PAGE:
Fixing the Bad American State (and Territory) Flags

Discussions on flags used in the Americas (South America, Central America, the Caribbean and North America)
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ododobe
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Location: Whanganui, NZ

Re: Fixing the Bad American State (and Territory) Flags

Postby ododobe » 17 Mar 2016 01:41

Apologies again for the missing pictures, hopefully one of the admin can delete the posts.
Things have evolved since then so I will give you the updated versions instead of going back over old ideas.

As mentioned previously after watching Roman Mars and recently going through the flag change process in New Zealand I have become somewhat addicted to flag design. Always looking for something to work on the obvious project is the state of the flags of the states of America.
So this is my ten cents worth.

Using the 2001 NAVA Survey (http://vexillology.wikia.com/wiki/2001_NAVA_survey) and working from the bottom up. Skipping Georgia as they seem to think they have fixed theirs already.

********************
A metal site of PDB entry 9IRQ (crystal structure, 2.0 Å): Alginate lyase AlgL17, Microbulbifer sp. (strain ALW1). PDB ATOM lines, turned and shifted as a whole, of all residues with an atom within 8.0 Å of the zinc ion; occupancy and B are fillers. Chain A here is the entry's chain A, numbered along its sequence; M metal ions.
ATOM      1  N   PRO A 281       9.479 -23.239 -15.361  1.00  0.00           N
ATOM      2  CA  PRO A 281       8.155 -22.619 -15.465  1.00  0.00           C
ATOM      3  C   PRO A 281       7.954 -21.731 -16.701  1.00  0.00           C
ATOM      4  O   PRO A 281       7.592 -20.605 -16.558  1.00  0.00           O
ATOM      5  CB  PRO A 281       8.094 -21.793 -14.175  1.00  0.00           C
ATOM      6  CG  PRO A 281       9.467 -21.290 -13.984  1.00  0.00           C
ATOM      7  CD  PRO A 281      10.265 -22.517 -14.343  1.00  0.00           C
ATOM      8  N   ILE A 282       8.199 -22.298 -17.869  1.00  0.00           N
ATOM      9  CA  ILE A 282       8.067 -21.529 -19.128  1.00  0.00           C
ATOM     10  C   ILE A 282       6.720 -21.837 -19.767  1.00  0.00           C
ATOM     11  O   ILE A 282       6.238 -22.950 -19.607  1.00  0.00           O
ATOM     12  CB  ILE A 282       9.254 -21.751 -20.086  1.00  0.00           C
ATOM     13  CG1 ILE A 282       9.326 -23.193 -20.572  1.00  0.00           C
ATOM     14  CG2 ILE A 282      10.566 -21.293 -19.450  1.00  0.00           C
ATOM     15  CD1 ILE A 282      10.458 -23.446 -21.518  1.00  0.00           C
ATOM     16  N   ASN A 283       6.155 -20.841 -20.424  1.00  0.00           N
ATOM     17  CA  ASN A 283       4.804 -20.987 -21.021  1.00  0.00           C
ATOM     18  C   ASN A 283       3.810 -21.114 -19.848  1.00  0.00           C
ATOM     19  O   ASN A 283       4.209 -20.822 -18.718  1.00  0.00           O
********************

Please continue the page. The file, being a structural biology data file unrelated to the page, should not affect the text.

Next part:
First up is Nebraska.
Image

Image

The Cornhusker state. The white checkered pattern in the center is supposed to be representative of an ear of corn with the squares the kernels.
I chose to have them white as an homage to the blue and white chequered pattern of the International Nautical Signal Flag for "N".
The blue field is from the original but also comes from the original meaning of Nebraska, Flat Water after the Platte river.
I had also considered gold check on red as red seems to predominant when representing the state.

Next in line is Montana.
Image

The state's nickname is the blue sky state so the main colour is a given. The rest of the symbols are the snow covered white mountains with the golden yellow line representing the states other nickname "the treasure state".

Kansas
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The sunflower state. Originally I had done a more elaborate sunflower but I decided to simplify it.
The eleven blue and white stripes represent the physiographic provinces of the state.
The blue lines running horizontal also have the added representation of the many rivers that run through the state.

South Dakota
Image

Image

Originally nicknamed the Sunshine state it seemed appropriate to re appropriate it back in some way in the state flag hence the big yellow part of the flag. The coyote is the state animal and is common through out the region so it too gains prominence on the flag.